The right to refuse unsafe work

There has been a lot of questions regarding the Right to Refuse, therefore, UVAE felt it important to share information on the process so that members know what their rights are and the process to follow. If you have any concern, please contact your Regional Vice President (RVP) who will coordinate with the National Office. 

The Occupational Health and Safety Act in your jurisdiction entitles all workers to three rights: 

  1. The right to know about health and safety matters. 
  2. The right to participate in decisions that could affect their health and safety. 
  3. The right to refuse work that could affect their health and safety and that of others. 

What is meant by the “Right to Refuse “? 

The right to refuse is normally used when the first two rights fail to ensure your health and safety. Exercising this right is serious and should not be done lightly or as a routine method of solving workplace problems. 

However, workers should not be afraid to exercise their Right to Refuse when they believe that the work will endanger their health or safety, or that of others. The right to refuse process involves several steps. 

Common steps include: 

  1. Tell your supervisor about what is unsafe about your work. The supervisor must respond to your concerns, and, if in agreement, must take corrective action(s) to resolve the matter. If your supervisor disagrees with you, they should explain why they disagree.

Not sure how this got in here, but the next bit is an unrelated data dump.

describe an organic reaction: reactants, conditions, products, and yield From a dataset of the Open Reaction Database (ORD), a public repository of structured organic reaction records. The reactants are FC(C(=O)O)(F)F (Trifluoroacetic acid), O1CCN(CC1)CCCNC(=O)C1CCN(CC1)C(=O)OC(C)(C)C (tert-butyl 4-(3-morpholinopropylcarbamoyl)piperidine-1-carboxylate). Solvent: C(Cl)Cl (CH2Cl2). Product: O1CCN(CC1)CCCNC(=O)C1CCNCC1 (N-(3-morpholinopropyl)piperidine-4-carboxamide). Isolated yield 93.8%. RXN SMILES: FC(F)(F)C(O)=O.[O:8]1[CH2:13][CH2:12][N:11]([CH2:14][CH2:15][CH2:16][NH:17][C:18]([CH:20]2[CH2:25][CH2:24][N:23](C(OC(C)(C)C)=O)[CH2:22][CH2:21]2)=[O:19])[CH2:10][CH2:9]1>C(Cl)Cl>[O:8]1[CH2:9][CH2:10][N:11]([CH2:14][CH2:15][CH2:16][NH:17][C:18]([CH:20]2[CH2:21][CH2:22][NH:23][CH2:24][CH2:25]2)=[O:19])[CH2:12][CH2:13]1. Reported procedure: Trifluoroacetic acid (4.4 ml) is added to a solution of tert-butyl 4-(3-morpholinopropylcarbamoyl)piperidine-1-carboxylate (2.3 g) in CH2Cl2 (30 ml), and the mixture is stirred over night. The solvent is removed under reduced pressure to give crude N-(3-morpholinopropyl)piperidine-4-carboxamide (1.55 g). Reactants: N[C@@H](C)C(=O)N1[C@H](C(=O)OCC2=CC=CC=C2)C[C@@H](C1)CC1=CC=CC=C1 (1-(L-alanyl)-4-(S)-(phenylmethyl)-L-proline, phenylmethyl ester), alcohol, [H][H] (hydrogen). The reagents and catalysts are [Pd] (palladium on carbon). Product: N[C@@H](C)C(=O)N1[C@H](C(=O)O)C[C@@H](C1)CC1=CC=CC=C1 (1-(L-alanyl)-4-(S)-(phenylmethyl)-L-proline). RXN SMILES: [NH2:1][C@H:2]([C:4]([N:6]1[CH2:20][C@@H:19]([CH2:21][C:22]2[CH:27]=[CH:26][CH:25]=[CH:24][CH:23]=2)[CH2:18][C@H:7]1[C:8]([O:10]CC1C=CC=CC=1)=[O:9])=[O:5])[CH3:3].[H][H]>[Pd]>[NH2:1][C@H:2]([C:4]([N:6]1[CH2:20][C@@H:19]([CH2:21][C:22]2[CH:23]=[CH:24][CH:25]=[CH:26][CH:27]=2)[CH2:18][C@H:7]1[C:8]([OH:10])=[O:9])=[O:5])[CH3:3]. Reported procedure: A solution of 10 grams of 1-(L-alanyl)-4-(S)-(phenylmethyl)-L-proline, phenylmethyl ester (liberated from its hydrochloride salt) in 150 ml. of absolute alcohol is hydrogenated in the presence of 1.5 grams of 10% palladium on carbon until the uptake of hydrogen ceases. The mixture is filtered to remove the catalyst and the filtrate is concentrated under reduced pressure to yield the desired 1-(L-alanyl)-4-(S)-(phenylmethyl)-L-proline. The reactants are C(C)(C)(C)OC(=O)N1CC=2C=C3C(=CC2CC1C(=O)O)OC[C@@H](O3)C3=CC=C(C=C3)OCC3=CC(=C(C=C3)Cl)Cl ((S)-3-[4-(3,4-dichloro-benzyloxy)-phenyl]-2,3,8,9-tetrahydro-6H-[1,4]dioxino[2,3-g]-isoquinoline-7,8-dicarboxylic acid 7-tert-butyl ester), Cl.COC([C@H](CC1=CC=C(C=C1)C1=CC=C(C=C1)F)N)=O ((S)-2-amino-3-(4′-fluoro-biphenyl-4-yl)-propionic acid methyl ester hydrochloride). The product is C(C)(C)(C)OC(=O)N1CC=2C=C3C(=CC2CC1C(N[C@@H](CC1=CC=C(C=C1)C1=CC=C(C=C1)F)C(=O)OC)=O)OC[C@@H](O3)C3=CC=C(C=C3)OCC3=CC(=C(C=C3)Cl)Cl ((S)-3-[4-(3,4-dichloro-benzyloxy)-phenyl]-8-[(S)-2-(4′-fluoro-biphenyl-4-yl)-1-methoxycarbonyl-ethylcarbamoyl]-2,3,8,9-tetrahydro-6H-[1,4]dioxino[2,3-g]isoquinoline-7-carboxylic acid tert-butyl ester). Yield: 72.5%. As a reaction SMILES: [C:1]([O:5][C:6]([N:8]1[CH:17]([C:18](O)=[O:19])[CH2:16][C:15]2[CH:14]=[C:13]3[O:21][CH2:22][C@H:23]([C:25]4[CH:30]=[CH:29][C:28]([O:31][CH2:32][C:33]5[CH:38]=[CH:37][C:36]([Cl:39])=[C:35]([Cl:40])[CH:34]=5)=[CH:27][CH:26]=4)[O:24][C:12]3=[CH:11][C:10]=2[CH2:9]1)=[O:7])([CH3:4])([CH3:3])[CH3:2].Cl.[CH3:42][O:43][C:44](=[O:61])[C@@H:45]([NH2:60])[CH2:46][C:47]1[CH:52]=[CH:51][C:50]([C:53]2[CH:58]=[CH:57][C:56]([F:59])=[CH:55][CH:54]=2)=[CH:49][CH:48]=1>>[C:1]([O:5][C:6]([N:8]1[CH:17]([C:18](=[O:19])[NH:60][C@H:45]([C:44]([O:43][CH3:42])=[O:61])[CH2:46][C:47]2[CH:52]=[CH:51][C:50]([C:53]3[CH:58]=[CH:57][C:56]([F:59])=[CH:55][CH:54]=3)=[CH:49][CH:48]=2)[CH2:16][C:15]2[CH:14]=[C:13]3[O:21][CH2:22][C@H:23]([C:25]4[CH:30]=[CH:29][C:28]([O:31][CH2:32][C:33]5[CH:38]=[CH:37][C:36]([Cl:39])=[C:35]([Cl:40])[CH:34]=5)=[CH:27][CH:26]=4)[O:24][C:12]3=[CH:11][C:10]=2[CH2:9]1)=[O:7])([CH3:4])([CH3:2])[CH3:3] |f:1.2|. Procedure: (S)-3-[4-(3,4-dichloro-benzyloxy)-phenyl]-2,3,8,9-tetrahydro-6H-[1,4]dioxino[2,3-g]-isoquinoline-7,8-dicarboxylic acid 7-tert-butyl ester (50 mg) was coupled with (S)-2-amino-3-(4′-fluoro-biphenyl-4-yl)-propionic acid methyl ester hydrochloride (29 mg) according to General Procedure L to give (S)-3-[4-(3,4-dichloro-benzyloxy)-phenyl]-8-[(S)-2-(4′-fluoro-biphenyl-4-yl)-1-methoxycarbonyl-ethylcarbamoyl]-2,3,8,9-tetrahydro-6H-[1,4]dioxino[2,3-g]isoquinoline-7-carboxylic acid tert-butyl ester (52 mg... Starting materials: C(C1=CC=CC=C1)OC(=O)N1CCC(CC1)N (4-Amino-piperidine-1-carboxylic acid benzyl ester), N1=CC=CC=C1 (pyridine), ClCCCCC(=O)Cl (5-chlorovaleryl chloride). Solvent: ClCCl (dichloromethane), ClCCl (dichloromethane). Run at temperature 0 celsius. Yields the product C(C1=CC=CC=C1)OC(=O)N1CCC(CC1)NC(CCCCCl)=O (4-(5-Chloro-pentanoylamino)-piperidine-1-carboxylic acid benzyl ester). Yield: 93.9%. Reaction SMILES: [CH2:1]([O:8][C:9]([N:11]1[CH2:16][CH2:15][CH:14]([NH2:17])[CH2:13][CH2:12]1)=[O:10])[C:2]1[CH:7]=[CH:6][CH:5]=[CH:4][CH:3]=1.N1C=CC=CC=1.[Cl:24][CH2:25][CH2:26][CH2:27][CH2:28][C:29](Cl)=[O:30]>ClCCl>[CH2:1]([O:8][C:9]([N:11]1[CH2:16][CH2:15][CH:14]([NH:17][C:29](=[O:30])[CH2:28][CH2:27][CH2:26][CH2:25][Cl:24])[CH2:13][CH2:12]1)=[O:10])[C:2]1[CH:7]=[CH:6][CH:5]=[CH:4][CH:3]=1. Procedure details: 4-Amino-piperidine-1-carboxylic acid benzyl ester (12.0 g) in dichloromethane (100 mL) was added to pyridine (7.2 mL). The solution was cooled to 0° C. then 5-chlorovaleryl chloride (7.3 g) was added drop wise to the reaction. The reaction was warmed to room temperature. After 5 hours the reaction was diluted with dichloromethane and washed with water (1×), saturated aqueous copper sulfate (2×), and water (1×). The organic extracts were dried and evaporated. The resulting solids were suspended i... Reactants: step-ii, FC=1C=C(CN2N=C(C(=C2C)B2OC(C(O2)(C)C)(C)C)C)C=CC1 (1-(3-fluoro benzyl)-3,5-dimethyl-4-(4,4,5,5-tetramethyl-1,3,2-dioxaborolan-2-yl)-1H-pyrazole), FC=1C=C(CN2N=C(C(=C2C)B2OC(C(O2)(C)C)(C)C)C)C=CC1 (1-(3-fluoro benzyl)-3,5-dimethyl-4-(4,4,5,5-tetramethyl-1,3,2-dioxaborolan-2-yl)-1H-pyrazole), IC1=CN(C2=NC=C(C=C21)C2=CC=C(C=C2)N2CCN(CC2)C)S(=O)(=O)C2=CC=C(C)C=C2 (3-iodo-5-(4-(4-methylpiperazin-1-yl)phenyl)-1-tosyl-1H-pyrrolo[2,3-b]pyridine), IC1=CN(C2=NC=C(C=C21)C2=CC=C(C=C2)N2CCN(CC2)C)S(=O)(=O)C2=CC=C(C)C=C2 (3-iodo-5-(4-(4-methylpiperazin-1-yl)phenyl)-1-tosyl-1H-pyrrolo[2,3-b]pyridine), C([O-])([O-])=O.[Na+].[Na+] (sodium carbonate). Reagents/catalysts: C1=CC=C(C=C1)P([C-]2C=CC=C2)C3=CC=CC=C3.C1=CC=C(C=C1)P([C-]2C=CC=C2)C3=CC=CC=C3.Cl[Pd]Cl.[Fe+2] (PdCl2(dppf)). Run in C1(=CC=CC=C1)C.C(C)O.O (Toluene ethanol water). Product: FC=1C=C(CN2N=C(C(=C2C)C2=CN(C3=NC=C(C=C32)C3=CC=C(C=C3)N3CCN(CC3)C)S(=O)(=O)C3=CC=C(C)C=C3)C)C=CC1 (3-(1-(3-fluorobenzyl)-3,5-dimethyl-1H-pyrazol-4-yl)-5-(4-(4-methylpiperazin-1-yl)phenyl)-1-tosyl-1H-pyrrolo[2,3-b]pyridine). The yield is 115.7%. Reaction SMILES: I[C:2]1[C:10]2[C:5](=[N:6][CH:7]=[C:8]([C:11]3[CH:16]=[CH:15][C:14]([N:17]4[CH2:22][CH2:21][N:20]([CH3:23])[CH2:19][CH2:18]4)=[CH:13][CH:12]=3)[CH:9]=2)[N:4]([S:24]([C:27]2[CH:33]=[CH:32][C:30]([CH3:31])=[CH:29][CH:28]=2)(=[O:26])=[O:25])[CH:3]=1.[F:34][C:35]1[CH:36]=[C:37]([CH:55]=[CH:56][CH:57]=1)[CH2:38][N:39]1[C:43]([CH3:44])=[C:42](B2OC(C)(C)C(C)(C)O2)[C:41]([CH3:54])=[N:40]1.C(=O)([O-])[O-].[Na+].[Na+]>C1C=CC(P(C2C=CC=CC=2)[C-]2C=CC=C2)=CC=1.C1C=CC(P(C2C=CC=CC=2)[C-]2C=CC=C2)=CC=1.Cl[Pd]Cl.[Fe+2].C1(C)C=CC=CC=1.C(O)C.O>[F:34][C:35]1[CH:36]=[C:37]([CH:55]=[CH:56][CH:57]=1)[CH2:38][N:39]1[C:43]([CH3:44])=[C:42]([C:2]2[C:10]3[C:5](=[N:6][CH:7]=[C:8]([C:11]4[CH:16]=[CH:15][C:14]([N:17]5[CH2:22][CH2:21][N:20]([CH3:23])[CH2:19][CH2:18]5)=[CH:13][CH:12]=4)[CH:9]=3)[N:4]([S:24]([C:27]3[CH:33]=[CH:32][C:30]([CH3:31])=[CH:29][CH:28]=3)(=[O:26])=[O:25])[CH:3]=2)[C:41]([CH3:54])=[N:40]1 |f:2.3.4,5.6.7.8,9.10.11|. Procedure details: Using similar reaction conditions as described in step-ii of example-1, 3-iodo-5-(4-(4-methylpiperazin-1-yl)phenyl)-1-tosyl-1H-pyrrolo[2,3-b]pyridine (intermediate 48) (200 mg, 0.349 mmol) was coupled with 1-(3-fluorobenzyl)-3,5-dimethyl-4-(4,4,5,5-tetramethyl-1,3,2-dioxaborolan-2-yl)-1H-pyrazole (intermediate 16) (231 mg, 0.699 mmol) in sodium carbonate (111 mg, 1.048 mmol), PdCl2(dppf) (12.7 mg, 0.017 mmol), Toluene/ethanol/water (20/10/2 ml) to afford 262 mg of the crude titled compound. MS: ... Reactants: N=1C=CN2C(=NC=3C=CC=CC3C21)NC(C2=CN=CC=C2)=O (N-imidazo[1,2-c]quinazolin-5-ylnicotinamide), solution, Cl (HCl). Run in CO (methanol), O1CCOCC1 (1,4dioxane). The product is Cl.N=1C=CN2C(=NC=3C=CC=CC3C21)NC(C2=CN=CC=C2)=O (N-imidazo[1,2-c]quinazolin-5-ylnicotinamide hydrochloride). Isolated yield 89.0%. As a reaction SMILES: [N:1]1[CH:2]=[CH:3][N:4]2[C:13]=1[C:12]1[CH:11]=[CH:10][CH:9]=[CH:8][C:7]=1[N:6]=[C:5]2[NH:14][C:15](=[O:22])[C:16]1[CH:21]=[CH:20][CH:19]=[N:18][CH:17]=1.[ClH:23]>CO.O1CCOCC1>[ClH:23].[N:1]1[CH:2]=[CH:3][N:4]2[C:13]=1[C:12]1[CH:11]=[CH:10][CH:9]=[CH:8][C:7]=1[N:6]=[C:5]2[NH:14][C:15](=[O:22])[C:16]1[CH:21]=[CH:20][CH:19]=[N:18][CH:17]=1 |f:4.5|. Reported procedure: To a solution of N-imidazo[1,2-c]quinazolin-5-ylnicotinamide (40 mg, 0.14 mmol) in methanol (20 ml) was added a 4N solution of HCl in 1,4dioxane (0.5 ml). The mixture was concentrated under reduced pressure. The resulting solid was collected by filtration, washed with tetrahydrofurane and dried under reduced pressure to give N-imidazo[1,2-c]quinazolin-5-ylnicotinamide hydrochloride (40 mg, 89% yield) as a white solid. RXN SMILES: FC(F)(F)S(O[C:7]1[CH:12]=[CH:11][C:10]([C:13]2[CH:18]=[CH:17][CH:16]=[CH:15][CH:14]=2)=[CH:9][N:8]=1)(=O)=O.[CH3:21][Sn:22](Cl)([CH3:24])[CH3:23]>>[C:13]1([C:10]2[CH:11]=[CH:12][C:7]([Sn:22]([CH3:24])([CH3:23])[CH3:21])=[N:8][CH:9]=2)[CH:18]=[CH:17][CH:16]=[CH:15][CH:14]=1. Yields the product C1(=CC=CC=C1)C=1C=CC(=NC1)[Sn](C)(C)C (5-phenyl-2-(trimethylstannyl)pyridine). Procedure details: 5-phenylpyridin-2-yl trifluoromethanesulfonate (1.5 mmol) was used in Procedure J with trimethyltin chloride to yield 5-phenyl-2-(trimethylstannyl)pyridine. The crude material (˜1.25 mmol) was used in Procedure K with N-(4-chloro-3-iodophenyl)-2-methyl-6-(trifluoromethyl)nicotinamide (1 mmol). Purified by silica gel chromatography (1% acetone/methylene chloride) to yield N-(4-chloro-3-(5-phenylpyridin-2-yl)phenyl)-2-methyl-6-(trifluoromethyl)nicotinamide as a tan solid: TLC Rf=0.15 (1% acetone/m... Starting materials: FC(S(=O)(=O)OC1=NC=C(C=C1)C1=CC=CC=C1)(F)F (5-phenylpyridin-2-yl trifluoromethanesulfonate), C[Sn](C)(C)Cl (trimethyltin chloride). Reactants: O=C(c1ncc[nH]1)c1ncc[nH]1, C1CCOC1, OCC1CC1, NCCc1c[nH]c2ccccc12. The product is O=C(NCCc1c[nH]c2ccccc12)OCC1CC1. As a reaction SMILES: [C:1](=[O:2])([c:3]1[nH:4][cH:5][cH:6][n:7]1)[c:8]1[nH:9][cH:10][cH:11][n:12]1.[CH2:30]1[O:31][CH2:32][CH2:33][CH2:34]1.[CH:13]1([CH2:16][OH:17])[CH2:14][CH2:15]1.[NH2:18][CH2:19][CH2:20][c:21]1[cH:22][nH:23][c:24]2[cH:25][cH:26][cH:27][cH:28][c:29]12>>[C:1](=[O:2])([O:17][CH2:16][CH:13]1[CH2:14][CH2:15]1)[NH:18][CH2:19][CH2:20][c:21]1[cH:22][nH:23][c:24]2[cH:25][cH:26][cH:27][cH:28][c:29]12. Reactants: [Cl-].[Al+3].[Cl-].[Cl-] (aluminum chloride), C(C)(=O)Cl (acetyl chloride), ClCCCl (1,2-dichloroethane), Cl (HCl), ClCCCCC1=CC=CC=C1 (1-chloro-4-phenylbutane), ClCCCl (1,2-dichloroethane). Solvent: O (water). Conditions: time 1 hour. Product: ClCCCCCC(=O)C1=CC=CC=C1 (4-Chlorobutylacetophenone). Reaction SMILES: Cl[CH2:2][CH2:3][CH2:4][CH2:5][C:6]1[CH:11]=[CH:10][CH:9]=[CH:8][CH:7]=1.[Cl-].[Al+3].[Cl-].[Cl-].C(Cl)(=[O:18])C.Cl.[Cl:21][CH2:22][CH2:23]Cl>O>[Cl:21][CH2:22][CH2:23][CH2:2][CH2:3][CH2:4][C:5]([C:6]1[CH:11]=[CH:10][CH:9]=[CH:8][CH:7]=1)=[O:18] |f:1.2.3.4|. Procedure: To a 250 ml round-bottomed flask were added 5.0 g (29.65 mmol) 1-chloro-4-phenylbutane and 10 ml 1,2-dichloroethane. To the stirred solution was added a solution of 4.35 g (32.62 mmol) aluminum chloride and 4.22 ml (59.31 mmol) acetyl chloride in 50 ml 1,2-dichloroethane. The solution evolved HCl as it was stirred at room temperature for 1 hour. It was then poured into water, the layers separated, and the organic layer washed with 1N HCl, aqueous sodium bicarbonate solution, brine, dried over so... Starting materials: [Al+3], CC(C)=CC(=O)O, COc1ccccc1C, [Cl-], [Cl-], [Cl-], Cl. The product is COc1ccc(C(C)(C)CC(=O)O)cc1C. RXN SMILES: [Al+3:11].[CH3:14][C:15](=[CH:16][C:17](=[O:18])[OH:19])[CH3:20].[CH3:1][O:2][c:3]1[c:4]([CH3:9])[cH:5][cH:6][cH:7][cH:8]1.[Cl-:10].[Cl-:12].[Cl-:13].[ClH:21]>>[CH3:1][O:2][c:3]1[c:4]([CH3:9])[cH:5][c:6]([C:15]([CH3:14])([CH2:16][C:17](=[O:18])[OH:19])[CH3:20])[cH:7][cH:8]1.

2. If you are not satisfied with your supervisor’s action(s) and your workplace has a health and safety committee or representative, advise them of your concerns. They can conduct an investigation on your behalf and provide a decision on their findings. If they agree with you, they can make recommendations to your employer to take corrective measures to remedy the unsafe situation. 
  3. If you are not satisfied with the committee or representative’s action(s) or if there is no committee/representative, you can contact a health and safety officer in your jurisdiction who can investigate your concern. If the officer disagrees with you, the officer will advise you to return to work. 
  4. If you disagree with the officer’s decision, you have a right to appeal with your jurisdiction. 
  5. The employer has the right to temporarily reassign you to perform other work while the investigation is being conducted. 
  6. An employer may also assign another worker to perform the work, but only after advising the other worker of the work refusal and the reasons. 
  7. At all times during a work refusal process, workers can document their concerns regarding the dangerous situation or condition, persons they have spoken to, and the outcome of any conversations. 

Below are links to the jurisdictions in Canada for further information about the right to refuse and the steps recommended in that jurisdiction:

Right to Refuse in Canada 

NWT and NT 

See also: